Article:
The Intra-American Slave Trade to Cuba, 1790–1808

Thursday, January 4, 2018: 2:10 PM
Roosevelt Room 2 (Marriott Wardman Park)
Jorge Felipe, Michigan State University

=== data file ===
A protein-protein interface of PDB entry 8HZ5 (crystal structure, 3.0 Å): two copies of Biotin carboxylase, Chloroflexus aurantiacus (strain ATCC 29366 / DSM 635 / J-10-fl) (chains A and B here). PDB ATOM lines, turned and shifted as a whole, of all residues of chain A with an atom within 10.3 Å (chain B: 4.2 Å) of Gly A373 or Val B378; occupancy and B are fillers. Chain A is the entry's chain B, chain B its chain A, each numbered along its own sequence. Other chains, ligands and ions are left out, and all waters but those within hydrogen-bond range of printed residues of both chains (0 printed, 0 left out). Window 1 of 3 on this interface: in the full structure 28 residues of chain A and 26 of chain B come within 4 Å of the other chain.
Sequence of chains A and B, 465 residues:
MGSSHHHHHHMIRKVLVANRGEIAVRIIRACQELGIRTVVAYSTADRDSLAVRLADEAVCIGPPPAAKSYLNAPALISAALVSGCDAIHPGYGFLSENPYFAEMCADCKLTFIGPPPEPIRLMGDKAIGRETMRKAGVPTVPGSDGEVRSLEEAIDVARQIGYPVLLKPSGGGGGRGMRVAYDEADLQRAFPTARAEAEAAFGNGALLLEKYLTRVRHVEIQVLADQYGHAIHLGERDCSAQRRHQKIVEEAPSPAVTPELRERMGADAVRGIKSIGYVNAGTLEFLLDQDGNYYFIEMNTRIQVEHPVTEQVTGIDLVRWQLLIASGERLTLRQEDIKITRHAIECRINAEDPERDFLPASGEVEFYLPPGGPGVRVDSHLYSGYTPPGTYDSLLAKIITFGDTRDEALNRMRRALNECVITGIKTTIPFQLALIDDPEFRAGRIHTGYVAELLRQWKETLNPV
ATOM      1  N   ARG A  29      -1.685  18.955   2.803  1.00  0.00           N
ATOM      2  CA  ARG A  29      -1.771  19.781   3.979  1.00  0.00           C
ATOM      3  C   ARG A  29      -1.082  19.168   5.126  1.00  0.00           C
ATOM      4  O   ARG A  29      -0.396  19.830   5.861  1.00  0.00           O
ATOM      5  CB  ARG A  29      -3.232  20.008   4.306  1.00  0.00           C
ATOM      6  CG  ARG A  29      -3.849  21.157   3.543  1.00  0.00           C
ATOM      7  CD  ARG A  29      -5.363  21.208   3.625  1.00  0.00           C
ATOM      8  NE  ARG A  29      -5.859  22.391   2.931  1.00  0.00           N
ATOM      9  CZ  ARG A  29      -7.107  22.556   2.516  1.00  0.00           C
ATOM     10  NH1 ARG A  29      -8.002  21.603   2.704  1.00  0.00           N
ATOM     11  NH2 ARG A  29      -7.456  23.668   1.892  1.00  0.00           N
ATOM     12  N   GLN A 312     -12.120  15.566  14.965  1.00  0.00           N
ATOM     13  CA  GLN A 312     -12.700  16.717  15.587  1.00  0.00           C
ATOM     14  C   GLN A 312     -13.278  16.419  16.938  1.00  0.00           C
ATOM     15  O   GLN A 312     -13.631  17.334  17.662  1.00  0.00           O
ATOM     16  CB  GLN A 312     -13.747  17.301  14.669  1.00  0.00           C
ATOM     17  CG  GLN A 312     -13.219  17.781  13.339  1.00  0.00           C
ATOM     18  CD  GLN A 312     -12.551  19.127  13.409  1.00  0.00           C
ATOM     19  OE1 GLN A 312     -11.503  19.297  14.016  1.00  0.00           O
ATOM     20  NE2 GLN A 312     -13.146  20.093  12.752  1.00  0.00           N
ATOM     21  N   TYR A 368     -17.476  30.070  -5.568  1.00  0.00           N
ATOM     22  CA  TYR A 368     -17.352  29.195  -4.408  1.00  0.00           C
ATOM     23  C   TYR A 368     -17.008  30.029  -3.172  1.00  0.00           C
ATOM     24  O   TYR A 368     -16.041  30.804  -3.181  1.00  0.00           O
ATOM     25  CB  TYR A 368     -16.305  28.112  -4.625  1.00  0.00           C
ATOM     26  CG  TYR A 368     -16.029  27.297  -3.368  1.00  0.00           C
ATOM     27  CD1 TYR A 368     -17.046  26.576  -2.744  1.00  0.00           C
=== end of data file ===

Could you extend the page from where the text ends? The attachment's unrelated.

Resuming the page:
Between 1790 and 1808, 132,955 slaves disembarked in Cuba. Of them, 70,682 arrived directly from Africa (53 percent) while 63,330 captives (47 percent) were transported to the island from neighboring territories in the Caribbean and the North-American mainland. Every major slave-trading nation was involved. This paper is based on a new set of Cuban sources that makes possible to differentiate for first time intra-American from trans-Atlantic voyages. In the Intra-American case, it is now feasible to determine the exact ports of origins not only for Havana but also for other Cuban ports such as Santiago. It is also now possible to explain the fluctuations in ports of origins and nationality of the carriers. By combining ports of origins and the traders’ nationality against the backdrop of international changes during the beginning of the “Age of Revolutions,” this paper explores shifting patterns on the number of arrivals, slaves disembarked, the flag of the carriers, and ports of origins of the Inter-American slave trade to Cuba. This quantitative approach opens a new window to analyze other social patterns such as the ethnicities of the slaves (based on their ports of origins) and the commercial networks that facilitated the emergence of a Cuba-based slave trade during the 19th century.
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